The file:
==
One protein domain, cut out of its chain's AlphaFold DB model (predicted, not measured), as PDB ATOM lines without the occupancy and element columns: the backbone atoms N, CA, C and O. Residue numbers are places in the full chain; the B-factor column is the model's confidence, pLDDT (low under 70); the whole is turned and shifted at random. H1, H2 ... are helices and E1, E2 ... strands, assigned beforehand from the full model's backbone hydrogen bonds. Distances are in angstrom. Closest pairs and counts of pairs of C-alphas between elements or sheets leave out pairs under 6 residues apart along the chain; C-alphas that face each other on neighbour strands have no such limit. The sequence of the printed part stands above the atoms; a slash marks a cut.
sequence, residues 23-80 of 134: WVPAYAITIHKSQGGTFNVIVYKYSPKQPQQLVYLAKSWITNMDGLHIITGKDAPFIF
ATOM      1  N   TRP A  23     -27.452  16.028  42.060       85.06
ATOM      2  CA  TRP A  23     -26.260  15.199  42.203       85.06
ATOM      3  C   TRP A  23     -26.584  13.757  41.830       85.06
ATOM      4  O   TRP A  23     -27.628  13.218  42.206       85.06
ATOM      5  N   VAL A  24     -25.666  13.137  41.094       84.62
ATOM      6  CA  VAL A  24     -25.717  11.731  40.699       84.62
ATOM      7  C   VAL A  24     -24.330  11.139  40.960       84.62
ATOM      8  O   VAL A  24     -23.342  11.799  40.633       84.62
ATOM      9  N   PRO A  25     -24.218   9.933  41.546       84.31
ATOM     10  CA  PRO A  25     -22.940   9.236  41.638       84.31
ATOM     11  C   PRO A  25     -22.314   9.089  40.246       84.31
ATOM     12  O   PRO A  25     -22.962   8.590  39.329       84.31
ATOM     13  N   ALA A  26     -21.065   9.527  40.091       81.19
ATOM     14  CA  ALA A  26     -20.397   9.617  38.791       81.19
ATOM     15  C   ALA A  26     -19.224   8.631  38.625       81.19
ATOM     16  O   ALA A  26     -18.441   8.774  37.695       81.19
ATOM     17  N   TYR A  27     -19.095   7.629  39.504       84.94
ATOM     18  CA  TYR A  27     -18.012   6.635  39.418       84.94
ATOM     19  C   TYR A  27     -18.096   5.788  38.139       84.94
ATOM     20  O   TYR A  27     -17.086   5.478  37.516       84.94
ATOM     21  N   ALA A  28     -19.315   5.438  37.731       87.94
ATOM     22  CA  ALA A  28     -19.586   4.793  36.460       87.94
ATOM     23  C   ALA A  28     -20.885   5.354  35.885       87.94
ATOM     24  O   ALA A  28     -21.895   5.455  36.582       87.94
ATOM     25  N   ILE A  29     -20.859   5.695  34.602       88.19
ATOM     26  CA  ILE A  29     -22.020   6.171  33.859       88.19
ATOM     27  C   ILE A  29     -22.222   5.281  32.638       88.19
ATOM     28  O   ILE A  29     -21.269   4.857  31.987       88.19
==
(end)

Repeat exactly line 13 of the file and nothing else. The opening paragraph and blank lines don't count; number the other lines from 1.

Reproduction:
ATOM     12  O   PRO A  25     -22.962   8.590  39.329       84.31